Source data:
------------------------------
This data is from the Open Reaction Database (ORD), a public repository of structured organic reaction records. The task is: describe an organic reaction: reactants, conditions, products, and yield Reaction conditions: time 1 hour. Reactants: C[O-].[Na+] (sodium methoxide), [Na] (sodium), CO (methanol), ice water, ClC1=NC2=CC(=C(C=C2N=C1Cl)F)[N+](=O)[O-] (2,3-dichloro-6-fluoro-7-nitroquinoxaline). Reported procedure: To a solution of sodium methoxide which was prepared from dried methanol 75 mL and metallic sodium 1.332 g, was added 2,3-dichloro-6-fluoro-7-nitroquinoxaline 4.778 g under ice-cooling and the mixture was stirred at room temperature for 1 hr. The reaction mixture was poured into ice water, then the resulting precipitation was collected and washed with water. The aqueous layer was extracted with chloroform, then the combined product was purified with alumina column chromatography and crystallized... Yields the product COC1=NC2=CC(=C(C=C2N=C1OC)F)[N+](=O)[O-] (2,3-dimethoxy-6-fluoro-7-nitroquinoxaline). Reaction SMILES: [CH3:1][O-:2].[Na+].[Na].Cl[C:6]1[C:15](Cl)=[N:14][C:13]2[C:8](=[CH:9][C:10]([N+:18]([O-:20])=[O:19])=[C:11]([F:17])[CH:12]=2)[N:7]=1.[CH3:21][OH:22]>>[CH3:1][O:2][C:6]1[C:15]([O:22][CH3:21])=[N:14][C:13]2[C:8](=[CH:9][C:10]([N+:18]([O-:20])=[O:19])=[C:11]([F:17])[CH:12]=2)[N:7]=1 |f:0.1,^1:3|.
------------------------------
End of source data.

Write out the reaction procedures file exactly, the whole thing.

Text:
This data is from the Open Reaction Database (ORD), a public repository of structured organic reaction records. The task is: describe an organic reaction: reactants, conditions, products, and yield Reaction conditions: time 1 hour. Reactants: C[O-].[Na+] (sodium methoxide), [Na] (sodium), CO (methanol), ice water, ClC1=NC2=CC(=C(C=C2N=C1Cl)F)[N+](=O)[O-] (2,3-dichloro-6-fluoro-7-nitroquinoxaline). Reported procedure: To a solution of sodium methoxide which was prepared from dried methanol 75 mL and metallic sodium 1.332 g, was added 2,3-dichloro-6-fluoro-7-nitroquinoxaline 4.778 g under ice-cooling and the mixture was stirred at room temperature for 1 hr. The reaction mixture was poured into ice water, then the resulting precipitation was collected and washed with water. The aqueous layer was extracted with chloroform, then the combined product was purified with alumina column chromatography and crystallized... Yields the product COC1=NC2=CC(=C(C=C2N=C1OC)F)[N+](=O)[O-] (2,3-dimethoxy-6-fluoro-7-nitroquinoxaline). Reaction SMILES: [CH3:1][O-:2].[Na+].[Na].Cl[C:6]1[C:15](Cl)=[N:14][C:13]2[C:8](=[CH:9][C:10]([N+:18]([O-:20])=[O:19])=[C:11]([F:17])[CH:12]=2)[N:7]=1.[CH3:21][OH:22]>>[CH3:1][O:2][C:6]1[C:15]([O:22][CH3:21])=[N:14][C:13]2[C:8](=[CH:9][C:10]([N+:18]([O-:20])=[O:19])=[C:11]([F:17])[CH:12]=2)[N:7]=1 |f:0.1,^1:3|.